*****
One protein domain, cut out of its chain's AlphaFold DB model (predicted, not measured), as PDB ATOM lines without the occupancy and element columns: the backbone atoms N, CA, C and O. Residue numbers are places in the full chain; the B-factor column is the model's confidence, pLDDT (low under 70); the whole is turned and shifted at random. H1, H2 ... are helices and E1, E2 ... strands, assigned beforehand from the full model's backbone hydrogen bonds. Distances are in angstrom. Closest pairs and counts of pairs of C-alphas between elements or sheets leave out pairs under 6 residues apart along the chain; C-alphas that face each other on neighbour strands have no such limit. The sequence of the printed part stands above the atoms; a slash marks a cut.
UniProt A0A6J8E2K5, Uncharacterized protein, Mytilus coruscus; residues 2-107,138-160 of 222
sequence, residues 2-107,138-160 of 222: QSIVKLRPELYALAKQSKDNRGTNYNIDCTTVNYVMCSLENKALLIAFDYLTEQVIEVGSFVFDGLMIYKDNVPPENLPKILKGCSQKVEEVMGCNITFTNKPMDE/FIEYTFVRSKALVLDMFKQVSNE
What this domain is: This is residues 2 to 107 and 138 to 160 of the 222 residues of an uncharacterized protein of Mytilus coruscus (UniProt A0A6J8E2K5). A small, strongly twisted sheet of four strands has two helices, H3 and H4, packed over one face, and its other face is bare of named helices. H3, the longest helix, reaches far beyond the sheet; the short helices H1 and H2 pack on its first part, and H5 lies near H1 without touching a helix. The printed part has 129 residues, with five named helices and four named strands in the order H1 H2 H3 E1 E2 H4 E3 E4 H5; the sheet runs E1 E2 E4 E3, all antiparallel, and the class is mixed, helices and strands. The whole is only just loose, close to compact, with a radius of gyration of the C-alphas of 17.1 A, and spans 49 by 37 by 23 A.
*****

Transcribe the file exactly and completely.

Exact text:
One protein domain, cut out of its chain's AlphaFold DB model (predicted, not measured), as PDB ATOM lines without the occupancy and element columns: the backbone atoms N, CA, C and O. Residue numbers are places in the full chain; the B-factor column is the model's confidence, pLDDT (low under 70); the whole is turned and shifted at random. H1, H2 ... are helices and E1, E2 ... strands, assigned beforehand from the full model's backbone hydrogen bonds. Distances are in angstrom. Closest pairs and counts of pairs of C-alphas between elements or sheets leave out pairs under 6 residues apart along the chain; C-alphas that face each other on neighbour strands have no such limit. The sequence of the printed part stands above the atoms; a slash marks a cut.
UniProt A0A6J8E2K5, Uncharacterized protein, Mytilus coruscus; residues 2-107,138-160 of 222
sequence, residues 2-107,138-160 of 222: QSIVKLRPELYALAKQSKDNRGTNYNIDCTTVNYVMCSLENKALLIAFDYLTEQVIEVGSFVFDGLMIYKDNVPPENLPKILKGCSQKVEEVMGCNITFTNKPMDE/FIEYTFVRSKALVLDMFKQVSNE
What this domain is: This is residues 2 to 107 and 138 to 160 of the 222 residues of an uncharacterized protein of Mytilus coruscus (UniProt A0A6J8E2K5). A small, strongly twisted sheet of four strands has two helices, H3 and H4, packed over one face, and its other face is bare of named helices. H3, the longest helix, reaches far beyond the sheet; the short helices H1 and H2 pack on its first part, and H5 lies near H1 without touching a helix. The printed part has 129 residues, with five named helices and four named strands in the order H1 H2 H3 E1 E2 H4 E3 E4 H5; the sheet runs E1 E2 E4 E3, all antiparallel, and the class is mixed, helices and strands. The whole is only just loose, close to compact, with a radius of gyration of the C-alphas of 17.1 A, and spans 49 by 37 by 23 A.